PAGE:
How the Rise of Voice Search Will Impact Paid Search Advertising

There are close to 420 million voice searches conducted every day, and that figure is expected to more than double by 2020.  

The rise in voice searches will change how you package your paid search advertising campaigns. To discount voice search now would mean missing out on volumes of traffic. And we’ll tell you why.

What Is Voice Search and What Does the Future Hold?  

“Ok Google, where can I purchase an affordable home near Pasadena?” “Where are the best K-8 schools located in Orange County?” “Where’s the best place to get brunch in Downtown Los Angeles?”

This is voice search in action, and consumers are relying on it every day to help fulfill their needs.

Voice search combines natural language processing (NLP) with text-to-speech technology to understand a user’s search query. This query is then processed through a database that attempts to match the query with an answer.

With every search, the NLP gets smarter, looking to past query histories and applying meaning to the context behind the phrase. Functioning near maximum capacity at 95% accuracy, it has come a long way from 2011 when Google and Apple introduced voice search-enabled digital assistants--neither Siri nor OK Google had surpassed 75% accuracy, and for users who anticipated more, they were less than impressed.

But with the technology advancing and users requiring more immediacy to get multiple tasks accomplished, there is demand for these voice assistants.   

According to VoiceLabs’ 2017 Voice Report, 1.7 million voice-first devices were shipped in 2015, compared to 2016 when 6.5 million of these devices were shipped.

VoiceLabs now estimates there will be 24.5 million voice-first devices shipped in 2017 alone, which will lead to “a total device footprint of 33 million voice-first devices in circulation”.

How Are Consumers Speaking to Their Phones?

To understand how consumers are speaking to and using their digital assistants, it behooves us to make a comparison between text-only searches and voice search.

With text-only search, users have learned to express their intent and “wants” in around 1-3 words. For instance, someone may type “PPC campaign strategies” or “best PPC strategies”. Other than the contact that comes from their fingers touching the keyboard, there is no “real” human interaction.

Thus the appeal of voice search. It is not just convenient and useful when you’re in a pinch, it allows for a certain amount of intimacy and personalization.

Consumers, in every way, want to connect with the digital footprints and touch points they make. The paradigm shift has been occurring since the introduction and adaptation of the internet, which is why every message and piece of contact you send to consumers today has to be personalized--from your email marketing campaigns and content marketing to your social media platforms and paid search advertising.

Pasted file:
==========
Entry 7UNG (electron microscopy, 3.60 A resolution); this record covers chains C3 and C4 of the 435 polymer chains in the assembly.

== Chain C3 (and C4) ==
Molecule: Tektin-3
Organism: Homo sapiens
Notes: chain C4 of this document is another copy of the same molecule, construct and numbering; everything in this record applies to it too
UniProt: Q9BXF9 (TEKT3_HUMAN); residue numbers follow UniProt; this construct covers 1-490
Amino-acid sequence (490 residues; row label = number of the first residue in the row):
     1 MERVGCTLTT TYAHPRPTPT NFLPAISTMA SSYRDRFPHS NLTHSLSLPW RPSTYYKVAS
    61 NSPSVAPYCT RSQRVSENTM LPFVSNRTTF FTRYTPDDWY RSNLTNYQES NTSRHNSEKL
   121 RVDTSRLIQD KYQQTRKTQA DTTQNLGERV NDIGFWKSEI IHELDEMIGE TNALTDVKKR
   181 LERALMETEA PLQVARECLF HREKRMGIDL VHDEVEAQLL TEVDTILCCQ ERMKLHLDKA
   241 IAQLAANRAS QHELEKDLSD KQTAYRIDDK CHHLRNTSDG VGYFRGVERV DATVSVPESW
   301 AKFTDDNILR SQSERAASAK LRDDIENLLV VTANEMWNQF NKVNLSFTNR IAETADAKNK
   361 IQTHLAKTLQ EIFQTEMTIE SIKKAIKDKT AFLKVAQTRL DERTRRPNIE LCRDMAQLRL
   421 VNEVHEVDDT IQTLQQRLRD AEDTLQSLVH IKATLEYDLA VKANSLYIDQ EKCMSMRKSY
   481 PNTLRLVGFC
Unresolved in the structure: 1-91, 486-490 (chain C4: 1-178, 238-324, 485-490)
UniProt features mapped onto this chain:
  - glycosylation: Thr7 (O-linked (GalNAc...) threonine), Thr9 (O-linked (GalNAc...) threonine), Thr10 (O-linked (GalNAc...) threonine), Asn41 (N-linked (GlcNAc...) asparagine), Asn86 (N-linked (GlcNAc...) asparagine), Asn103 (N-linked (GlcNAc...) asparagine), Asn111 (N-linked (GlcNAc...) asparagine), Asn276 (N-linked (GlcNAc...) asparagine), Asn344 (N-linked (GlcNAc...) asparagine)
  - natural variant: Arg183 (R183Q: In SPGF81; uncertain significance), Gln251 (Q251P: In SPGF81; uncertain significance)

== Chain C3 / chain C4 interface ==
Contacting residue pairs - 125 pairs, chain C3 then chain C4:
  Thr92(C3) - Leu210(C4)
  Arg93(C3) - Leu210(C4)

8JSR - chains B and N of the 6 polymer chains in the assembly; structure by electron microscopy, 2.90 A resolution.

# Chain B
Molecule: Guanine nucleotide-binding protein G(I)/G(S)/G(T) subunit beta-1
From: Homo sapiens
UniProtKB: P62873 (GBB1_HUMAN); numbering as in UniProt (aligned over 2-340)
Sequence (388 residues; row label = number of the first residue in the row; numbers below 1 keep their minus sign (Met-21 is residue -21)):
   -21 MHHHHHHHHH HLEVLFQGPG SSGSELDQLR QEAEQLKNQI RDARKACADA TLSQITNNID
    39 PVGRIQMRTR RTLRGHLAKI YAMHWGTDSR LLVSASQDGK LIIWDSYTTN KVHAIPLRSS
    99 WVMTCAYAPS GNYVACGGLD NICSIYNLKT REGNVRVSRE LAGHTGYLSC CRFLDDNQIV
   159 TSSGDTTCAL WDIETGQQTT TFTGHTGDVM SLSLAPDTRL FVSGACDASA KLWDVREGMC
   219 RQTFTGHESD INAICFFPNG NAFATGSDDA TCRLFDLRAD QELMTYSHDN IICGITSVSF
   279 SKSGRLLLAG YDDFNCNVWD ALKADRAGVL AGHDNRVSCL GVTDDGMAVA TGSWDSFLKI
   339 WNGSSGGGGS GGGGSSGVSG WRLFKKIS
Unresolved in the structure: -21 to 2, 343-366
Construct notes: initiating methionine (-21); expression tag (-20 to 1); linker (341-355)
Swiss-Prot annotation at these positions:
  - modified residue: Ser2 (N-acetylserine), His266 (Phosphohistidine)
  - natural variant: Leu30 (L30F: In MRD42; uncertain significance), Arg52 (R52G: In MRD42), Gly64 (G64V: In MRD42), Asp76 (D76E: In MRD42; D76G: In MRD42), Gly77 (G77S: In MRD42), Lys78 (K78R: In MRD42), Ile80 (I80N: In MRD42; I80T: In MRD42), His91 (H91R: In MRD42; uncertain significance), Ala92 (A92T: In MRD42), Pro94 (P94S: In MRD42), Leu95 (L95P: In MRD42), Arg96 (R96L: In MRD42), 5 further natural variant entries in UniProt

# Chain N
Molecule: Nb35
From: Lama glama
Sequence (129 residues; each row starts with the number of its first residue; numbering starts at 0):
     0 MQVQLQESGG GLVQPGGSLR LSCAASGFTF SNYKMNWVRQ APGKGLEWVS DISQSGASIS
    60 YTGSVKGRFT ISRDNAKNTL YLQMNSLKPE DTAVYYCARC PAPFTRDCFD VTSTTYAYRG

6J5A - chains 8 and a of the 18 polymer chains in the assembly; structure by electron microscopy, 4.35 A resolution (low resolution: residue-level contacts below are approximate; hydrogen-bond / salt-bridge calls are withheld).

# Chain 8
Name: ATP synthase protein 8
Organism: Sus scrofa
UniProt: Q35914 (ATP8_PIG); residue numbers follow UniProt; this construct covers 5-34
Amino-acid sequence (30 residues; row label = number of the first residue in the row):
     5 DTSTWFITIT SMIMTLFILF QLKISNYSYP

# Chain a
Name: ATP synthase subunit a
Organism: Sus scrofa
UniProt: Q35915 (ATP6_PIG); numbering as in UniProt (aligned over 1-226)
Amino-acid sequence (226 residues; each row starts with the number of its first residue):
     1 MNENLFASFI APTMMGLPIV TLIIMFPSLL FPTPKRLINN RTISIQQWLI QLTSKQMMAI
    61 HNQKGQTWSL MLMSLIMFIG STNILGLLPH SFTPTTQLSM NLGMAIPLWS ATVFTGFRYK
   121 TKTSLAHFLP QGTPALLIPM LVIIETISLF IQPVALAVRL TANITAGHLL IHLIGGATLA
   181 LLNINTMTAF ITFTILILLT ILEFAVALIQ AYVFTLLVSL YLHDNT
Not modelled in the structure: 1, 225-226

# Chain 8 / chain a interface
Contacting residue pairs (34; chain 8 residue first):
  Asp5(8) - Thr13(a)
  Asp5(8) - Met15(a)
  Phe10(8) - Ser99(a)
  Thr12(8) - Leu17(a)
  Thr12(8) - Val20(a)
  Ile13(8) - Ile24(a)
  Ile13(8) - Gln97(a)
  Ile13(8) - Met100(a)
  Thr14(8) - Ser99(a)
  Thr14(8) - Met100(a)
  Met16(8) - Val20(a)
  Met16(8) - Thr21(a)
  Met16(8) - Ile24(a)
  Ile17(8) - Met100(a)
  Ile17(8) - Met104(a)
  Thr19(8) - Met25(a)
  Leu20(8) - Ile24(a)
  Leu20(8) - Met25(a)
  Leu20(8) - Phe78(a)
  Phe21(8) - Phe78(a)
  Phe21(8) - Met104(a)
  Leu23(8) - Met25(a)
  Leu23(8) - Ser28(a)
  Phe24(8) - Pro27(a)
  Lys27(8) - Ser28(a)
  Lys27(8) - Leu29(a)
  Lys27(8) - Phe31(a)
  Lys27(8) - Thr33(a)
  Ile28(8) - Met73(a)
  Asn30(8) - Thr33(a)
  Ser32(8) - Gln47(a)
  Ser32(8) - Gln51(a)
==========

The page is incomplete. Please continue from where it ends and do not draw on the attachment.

How do you explain this shift to be anything other than it being human nature to evolve? As technology advances, so do the possibilities in terms of what we can do and how connected we can become.

Voice search-enabled digital assistants, with their ability to mimic a human voice, have become real to users. Like a friend, they listen and respond according to what they’ve interpreted from that conversation, as well as past conversations. Over repeated exchanges, they learn your habits and interests so they can speak to you in a meaningful way.  

This is insightful, but let’s look at how we humans speak to one another as this will help you understand how users are speaking to their friend (digital assistant)--and then we’ll bring it all together to understand how you can incorporate this into your paid search advertising campaign.

As you would with a comrade, you speak not in bite-sized keywords, but in longer, developed sentences—on average 5 words of more. And during your conversation, you might pose the 5W’s and H (who, what, when, where, why, how).

Using our example earlier in this section, you may say something like this: “Siri, what are the best PPC strategies for a small business?”

You’ve referred to your digital assistant by name and have asked her a poignant question, using a full sentence.

Siri will now process this sentence through a database and she will attempt to match your query with an answer.

How Voice Search Will Change Paid Search Advertising--And Tips to Adapt

From what you’ve read, it should be clear how the rise of voice search will change paid search advertising: more than ever you will have to pay close attention to the user’s intent and ensure your landing pages and keywords/keyword groups align with that intent across all platforms by providing answers to their questions. Put in another way, the rise of voice search will mean phrase optimization.

Taking actionable steps now may mean the difference between improving your traffic and conversions, or not.  Here are some tips for cutting your teeth on voice search and paid search advertising.